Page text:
Reaching the point where roles become as diverse as the actors takes time. We are at a point where white run studios eventually realize that black-centric movies do make money – Straight Outta Compton proved that in 2015, as did Waiting to Exhale and Soul Food in the 90s. But for every success there is a large gap before the next, because “black cinema” is still seen as a niche market. The only sensible way to change this mindset is by having more black people behind the camera, in the boardrooms, and in the writer’s meetings. With increased visibility comes more versatility, and eventually it allows for black actors to play characters which are, like Nichelle Nichols’ Lt. Uhura, not “exclusively black.” And that should be the ultimate goal.
Given their domination behind the scenes, white directors, writers, and producers don’t have the weight of showcasing what it means to be “white” to their audience, so they can put their characters in any type of story imaginable – from ultra-realistic to fantasy. Black directors, writers, and producers, on the other hand, are still such a minority that when they do get their shot they almost feel obliged to tell a story “that matters.” People unfairly expect every Spike Lee movie to be Do The Right Thing and not Inside Man.
This expectation is clearly wrong, and I may even be guilty of it at times. But I also don’t watch movies based on the color of an actor’s skin, but rather, the stories that they tell. So I expect that a variety of black actors not named Will Smith can also play the leads in goofy romantic comedies like Sleepless in Seattle or Jerry Maguire, or be the stars in stuck in space adventures like The Martian or Gravity.
There is nothing holding black actors back from those roles other than white writers and directors who are producing those films from their own perspective. That is not racist on their part, it is honest. I wouldn’t expect Christopher Nolan or Woody Allen to instinctively create black lead characters any more than I would expect Ava DuVernay or John Singleton to instinctively conjure up their main characters as white.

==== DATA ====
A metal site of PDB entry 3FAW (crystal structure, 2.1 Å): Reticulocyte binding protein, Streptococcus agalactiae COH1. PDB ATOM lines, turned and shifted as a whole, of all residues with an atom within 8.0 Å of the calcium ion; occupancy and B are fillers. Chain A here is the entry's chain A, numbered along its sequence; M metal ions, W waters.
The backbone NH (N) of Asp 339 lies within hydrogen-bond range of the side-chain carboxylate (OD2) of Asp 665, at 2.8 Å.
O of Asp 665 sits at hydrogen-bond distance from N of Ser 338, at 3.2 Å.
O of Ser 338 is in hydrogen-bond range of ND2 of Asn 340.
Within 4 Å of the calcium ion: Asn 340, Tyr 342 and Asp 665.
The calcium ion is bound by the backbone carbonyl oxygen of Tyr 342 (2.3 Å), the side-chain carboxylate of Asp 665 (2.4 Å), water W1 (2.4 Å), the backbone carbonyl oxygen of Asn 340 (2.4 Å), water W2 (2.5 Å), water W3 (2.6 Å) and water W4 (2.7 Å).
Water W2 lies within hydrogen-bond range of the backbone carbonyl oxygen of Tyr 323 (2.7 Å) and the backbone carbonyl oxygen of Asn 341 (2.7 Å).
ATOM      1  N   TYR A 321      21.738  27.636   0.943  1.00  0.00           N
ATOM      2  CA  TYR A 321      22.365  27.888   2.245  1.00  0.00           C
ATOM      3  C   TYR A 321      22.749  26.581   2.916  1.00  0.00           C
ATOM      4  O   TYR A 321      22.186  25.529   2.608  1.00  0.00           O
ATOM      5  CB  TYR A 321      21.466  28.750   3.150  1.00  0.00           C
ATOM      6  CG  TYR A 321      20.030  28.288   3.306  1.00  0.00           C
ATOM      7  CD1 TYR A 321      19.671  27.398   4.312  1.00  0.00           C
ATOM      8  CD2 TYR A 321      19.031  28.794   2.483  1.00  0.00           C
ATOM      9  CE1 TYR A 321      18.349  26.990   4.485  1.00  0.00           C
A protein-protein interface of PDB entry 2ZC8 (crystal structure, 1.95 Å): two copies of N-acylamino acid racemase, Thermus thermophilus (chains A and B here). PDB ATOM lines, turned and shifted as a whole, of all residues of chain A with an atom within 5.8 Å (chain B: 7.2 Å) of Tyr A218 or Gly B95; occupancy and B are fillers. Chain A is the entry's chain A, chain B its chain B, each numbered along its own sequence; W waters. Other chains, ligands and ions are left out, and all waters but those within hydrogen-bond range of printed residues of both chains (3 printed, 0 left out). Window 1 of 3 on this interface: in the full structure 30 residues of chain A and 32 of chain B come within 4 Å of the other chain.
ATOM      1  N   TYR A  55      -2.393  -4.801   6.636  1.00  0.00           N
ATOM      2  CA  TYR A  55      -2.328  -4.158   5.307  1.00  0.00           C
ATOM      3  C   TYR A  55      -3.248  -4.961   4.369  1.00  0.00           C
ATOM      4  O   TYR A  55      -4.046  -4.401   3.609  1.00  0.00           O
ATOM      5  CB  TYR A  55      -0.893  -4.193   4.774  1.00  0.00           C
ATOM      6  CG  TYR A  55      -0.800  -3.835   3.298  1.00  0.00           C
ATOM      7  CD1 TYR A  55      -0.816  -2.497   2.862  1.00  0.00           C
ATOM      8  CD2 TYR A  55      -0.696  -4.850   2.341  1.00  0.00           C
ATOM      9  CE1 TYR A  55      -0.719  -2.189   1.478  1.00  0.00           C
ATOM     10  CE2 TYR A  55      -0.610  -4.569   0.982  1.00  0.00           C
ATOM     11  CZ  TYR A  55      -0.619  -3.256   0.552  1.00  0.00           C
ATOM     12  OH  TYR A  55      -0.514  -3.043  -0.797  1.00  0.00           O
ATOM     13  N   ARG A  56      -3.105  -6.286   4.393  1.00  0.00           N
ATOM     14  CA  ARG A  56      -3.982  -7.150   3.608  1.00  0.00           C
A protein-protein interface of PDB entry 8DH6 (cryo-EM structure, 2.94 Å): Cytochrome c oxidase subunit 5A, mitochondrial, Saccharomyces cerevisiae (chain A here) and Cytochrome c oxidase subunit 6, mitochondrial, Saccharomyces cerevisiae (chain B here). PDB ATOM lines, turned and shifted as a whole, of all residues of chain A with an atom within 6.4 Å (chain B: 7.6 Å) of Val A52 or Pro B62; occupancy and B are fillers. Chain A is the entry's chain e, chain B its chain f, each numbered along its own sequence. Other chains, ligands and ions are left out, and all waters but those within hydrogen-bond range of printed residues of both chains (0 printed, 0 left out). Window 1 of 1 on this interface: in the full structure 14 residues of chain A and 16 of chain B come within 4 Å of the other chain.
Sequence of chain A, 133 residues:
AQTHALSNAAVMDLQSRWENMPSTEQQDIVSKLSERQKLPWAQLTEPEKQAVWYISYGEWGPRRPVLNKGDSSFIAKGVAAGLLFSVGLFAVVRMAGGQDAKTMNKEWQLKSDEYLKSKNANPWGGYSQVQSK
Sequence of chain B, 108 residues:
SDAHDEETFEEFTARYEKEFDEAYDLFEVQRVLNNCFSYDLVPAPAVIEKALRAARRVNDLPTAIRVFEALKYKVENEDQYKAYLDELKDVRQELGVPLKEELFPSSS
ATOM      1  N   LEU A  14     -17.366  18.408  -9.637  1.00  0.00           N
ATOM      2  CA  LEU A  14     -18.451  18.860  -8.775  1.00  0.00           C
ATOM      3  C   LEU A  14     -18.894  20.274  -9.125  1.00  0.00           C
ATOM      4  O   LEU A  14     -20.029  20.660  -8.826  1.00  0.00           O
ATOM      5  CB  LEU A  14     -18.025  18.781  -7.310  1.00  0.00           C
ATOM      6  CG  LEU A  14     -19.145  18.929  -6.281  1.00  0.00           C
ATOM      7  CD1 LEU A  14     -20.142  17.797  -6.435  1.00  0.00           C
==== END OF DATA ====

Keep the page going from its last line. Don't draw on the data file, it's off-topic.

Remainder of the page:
I believe Chris Rock understands this lack of presence behind the scenes, and that is why he hit the Oscar protesters as hard as the industry. It’s about time that prominent blacks in Hollywood spent less time crying about less visibility at award shows, while receiving fat checks, and more of their resources making sure black people get to be behind the scenes green-lighting each others projects.
There needs to be more people like Tyler Perry and Ice Cube who put their money where their mouth is. They may not be making Oscar caliber cinema, yet both have production companies. They give their own people a voice. These men are part of the solution. Complaining about not getting into Hollywood’s version of “Kappa” will only do so much for so long, and in about ten or twenty years another comedian will be making the same speech at the Academy Awards that Mr. Rock just gave. You don’t believe me? Below are some throwback clips of Richard Pryor and Eddie Murphy to refresh our collective memories.